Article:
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Should You, As A Leader, Ever “Pull Rank”?

Should You, As a Leader, Ever “Pull Rank”?

Vanessa Judelman

President, Mosaic People Development

My client Liang asked me an interesting question the other day. “Vanessa, is there ever a time as a leader where I can just “pull rank”? In the Cambridge dictionary, “pull rank” is defined as “to use the power that your position gives you over someone in order to make them do what you want”. My short answer to this question is no!

Let me explain. As a parent, I “pull rank” on my kids all the time. Why? Well at eleven and nine years old, I am responsible for their health and well-being. If I didn’t limit their screen time for example, they would play Fortnite on the PS4, twenty-four hours a day. They wouldn’t eat, sleep or go to school (If you are not familiar with Fortnite, it is a video game that kids play with each other…and its addictive nature is driving us parents crazy!).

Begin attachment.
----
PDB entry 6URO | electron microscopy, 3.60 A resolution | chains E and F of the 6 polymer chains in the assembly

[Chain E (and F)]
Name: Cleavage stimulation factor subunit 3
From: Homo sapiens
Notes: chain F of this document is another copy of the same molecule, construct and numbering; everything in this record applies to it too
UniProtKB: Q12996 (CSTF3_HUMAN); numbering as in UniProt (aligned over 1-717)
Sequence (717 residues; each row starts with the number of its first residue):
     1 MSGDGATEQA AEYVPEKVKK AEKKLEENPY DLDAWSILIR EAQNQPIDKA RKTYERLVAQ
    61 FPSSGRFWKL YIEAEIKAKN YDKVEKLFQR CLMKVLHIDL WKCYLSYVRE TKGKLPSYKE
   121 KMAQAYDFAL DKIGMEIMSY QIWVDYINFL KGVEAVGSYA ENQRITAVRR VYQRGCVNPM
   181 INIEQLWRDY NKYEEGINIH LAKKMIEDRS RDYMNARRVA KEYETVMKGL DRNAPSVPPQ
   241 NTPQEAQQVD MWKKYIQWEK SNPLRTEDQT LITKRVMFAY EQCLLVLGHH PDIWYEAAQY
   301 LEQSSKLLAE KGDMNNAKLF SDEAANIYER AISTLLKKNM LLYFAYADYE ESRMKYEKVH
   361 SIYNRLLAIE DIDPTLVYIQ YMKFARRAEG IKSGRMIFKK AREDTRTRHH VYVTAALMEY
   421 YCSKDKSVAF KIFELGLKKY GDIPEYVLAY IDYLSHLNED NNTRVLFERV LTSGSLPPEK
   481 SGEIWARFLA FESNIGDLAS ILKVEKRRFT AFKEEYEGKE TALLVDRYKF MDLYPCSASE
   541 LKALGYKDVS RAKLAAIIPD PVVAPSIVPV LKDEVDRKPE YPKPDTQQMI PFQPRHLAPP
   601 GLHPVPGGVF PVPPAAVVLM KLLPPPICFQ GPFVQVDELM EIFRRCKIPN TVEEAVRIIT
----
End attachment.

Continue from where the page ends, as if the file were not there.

However, in the workplace, our colleagues are adults. No matter how hard you try, you cannot force an adult to do what you want them to do. This is why 80% of change initiatives fail. If people don’t see the need to change, they won’t! Plus, if you do “pull rank”, your team will regard you as a drill sergeant and become disengaged very quickly.

So, what can you do if a decision needs to be made but the people on your team are unable to come to a consensus? Often, our tendency is to “pull rank” and make the decision for everyone. Instead of following that urge, here is a process that I suggest you implement:

  • Step 1: Identify the issue
  • Step 2: As a team, brainstorm possible solutions to the issue
  • Step 3: Each team member votes on their top three solutions
  • Step 4: Do a pros and cons list for the three most popular solutions
  • Step 5: Vote on the one best option moving forward. Ensure people commit to their roles and responsibilities to implement that solution expediently

While using a collaborative approach might take a bit longer up front, the result down the road is far more effective. When a decision is made collaboratively, the buy-in is there and people move into action quickly. Conversely, when a solution is dictated to people, the tendency to resist, stall and avoid action is most common.

So, go back to your goal. If it is to develop a high-trust, collaborative team environment, I think you’ll agree that building consensus is far more effective than “pulling rank”.

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